As the environmental theme of “Save Me” indicates, Rise and Shine finds Belew and his cohorts joining in the social discourse. Released in the closing months of the Reagan era, the album is awash in the leftward politics of the day, agitating for enlightenment. “Robobo’s Beef” refutes attempts to impose motives of villainy onto other nations and people, but it also makes its point with such flat-footed literalism (“If you watch the news on TV/ It’s enough to make you sick/ Think we need a new solution/ Think we better find it quick”) that it comes close to Sting at his most geopolitically tedious. At least the argument is clear. Sometimes the direct language of the lyrics still can’t rescue a song from inscrutability, leading to the cryptic and the didactic to become intertwined. On “Old Fat Cadillac,” Belew sings, “‘So, Mr. President/ Whatcha doing?,’ I propose to say/ About this fallout business/ Raining all over our parade.” It’s puzzling, but the preacher-lite raving about the titular vehicle anticipates the carnival barker rock star tomfoolery of Jack White.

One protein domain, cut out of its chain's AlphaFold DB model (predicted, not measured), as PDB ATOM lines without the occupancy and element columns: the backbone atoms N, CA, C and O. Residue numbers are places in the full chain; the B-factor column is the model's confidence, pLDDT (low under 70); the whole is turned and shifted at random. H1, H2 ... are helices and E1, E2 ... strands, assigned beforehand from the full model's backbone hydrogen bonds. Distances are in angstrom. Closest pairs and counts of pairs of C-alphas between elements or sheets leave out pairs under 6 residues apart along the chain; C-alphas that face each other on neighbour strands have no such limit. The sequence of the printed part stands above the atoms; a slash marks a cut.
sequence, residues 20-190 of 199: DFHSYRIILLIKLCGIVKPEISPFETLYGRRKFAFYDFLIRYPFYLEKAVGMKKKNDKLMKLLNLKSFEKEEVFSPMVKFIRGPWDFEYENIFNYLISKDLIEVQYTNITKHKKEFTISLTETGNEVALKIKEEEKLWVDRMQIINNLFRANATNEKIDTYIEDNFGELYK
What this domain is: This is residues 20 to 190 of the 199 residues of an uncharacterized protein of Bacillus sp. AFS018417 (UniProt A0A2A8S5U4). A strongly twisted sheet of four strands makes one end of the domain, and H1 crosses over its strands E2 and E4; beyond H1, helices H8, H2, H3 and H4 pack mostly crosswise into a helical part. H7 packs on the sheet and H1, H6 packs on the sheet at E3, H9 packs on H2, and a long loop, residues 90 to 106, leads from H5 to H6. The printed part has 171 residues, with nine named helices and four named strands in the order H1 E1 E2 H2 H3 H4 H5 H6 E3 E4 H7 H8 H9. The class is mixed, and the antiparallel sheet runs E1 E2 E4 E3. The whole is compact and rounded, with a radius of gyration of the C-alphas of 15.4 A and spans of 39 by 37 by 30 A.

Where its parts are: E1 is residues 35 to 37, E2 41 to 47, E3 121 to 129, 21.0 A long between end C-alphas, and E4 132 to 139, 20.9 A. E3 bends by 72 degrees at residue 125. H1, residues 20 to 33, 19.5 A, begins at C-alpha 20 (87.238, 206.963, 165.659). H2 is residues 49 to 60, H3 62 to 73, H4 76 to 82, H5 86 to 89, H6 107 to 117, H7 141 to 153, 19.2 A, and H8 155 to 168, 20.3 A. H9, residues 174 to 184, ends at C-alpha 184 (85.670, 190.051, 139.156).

The single “Aches and Pains” plays like a less restless version of a Dave Edmunds song, making it one of the most successful realizations of the Bears’ mission of creating fine, straightforward pop songs. But I also find plenty of appeal in moments of goofball invention on Rise and Shine, like “Highway 2,” a throwaway play on Kenny Loggins’s “Danger Zone.” And I will surely never be able to parse the meaning of “Complicated Potatoes,” but there’s a clear, happy sense that the band is following their shared muse with a blithe fearlessness.
907. Dixie Dregs, Dregs of the Earth (1980)
It’s sort of remarkable that it took until their fourth full-length release for the Dixie Dregs to use the most obvious album title at their disposal. Dregs of the Earth was the Georgia band’s first outing on Arista Records, which they’d jumped to after their previous label, Capricorn Records, filed for bankruptcy. Led and produced by guitarist Steve Moore, Dixie Dregs made a careening mashup of all the styles of seventies rock music. It’s hard to say how good of a finished product they came up with, but it’s definitely of the era.